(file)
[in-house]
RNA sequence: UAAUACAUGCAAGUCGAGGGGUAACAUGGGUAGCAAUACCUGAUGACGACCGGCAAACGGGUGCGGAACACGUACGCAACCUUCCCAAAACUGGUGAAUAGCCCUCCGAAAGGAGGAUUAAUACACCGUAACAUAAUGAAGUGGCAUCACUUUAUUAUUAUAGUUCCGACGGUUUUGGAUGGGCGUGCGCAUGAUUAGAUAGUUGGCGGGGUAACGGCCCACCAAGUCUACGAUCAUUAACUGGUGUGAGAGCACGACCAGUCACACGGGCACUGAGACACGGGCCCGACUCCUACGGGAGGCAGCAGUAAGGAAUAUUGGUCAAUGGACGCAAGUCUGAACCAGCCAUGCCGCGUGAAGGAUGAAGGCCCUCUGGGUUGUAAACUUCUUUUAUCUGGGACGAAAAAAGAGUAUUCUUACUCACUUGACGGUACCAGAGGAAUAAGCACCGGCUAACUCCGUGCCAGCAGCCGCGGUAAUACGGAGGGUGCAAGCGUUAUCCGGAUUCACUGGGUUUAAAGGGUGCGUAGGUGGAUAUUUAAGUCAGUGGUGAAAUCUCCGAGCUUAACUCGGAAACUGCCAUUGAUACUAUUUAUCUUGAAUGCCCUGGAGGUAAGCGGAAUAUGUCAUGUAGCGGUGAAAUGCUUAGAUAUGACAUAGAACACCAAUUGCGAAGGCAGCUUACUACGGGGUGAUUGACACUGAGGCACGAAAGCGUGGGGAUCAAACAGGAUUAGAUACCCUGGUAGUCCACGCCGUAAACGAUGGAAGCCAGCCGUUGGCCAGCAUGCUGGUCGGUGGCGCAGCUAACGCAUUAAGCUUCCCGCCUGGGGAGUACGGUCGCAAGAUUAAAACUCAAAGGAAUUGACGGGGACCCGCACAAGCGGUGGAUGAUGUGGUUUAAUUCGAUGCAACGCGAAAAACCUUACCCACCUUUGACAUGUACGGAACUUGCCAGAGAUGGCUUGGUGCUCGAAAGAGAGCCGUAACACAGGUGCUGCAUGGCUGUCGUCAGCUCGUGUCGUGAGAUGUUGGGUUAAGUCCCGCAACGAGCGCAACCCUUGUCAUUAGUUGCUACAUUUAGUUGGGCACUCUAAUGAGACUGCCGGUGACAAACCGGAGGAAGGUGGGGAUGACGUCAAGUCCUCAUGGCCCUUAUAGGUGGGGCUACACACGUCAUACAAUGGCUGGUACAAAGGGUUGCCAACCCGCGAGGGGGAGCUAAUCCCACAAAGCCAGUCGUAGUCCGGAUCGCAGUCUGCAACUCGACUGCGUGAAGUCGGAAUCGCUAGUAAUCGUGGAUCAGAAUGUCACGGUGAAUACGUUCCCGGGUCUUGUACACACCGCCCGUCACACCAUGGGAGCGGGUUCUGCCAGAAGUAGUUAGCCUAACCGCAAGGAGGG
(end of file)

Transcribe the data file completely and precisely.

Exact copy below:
[in-house]
RNA sequence: UAAUACAUGCAAGUCGAGGGGUAACAUGGGUAGCAAUACCUGAUGACGACCGGCAAACGGGUGCGGAACACGUACGCAACCUUCCCAAAACUGGUGAAUAGCCCUCCGAAAGGAGGAUUAAUACACCGUAACAUAAUGAAGUGGCAUCACUUUAUUAUUAUAGUUCCGACGGUUUUGGAUGGGCGUGCGCAUGAUUAGAUAGUUGGCGGGGUAACGGCCCACCAAGUCUACGAUCAUUAACUGGUGUGAGAGCACGACCAGUCACACGGGCACUGAGACACGGGCCCGACUCCUACGGGAGGCAGCAGUAAGGAAUAUUGGUCAAUGGACGCAAGUCUGAACCAGCCAUGCCGCGUGAAGGAUGAAGGCCCUCUGGGUUGUAAACUUCUUUUAUCUGGGACGAAAAAAGAGUAUUCUUACUCACUUGACGGUACCAGAGGAAUAAGCACCGGCUAACUCCGUGCCAGCAGCCGCGGUAAUACGGAGGGUGCAAGCGUUAUCCGGAUUCACUGGGUUUAAAGGGUGCGUAGGUGGAUAUUUAAGUCAGUGGUGAAAUCUCCGAGCUUAACUCGGAAACUGCCAUUGAUACUAUUUAUCUUGAAUGCCCUGGAGGUAAGCGGAAUAUGUCAUGUAGCGGUGAAAUGCUUAGAUAUGACAUAGAACACCAAUUGCGAAGGCAGCUUACUACGGGGUGAUUGACACUGAGGCACGAAAGCGUGGGGAUCAAACAGGAUUAGAUACCCUGGUAGUCCACGCCGUAAACGAUGGAAGCCAGCCGUUGGCCAGCAUGCUGGUCGGUGGCGCAGCUAACGCAUUAAGCUUCCCGCCUGGGGAGUACGGUCGCAAGAUUAAAACUCAAAGGAAUUGACGGGGACCCGCACAAGCGGUGGAUGAUGUGGUUUAAUUCGAUGCAACGCGAAAAACCUUACCCACCUUUGACAUGUACGGAACUUGCCAGAGAUGGCUUGGUGCUCGAAAGAGAGCCGUAACACAGGUGCUGCAUGGCUGUCGUCAGCUCGUGUCGUGAGAUGUUGGGUUAAGUCCCGCAACGAGCGCAACCCUUGUCAUUAGUUGCUACAUUUAGUUGGGCACUCUAAUGAGACUGCCGGUGACAAACCGGAGGAAGGUGGGGAUGACGUCAAGUCCUCAUGGCCCUUAUAGGUGGGGCUACACACGUCAUACAAUGGCUGGUACAAAGGGUUGCCAACCCGCGAGGGGGAGCUAAUCCCACAAAGCCAGUCGUAGUCCGGAUCGCAGUCUGCAACUCGACUGCGUGAAGUCGGAAUCGCUAGUAAUCGUGGAUCAGAAUGUCACGGUGAAUACGUUCCCGGGUCUUGUACACACCGCCCGUCACACCAUGGGAGCGGGUUCUGCCAGAAGUAGUUAGCCUAACCGCAAGGAGGG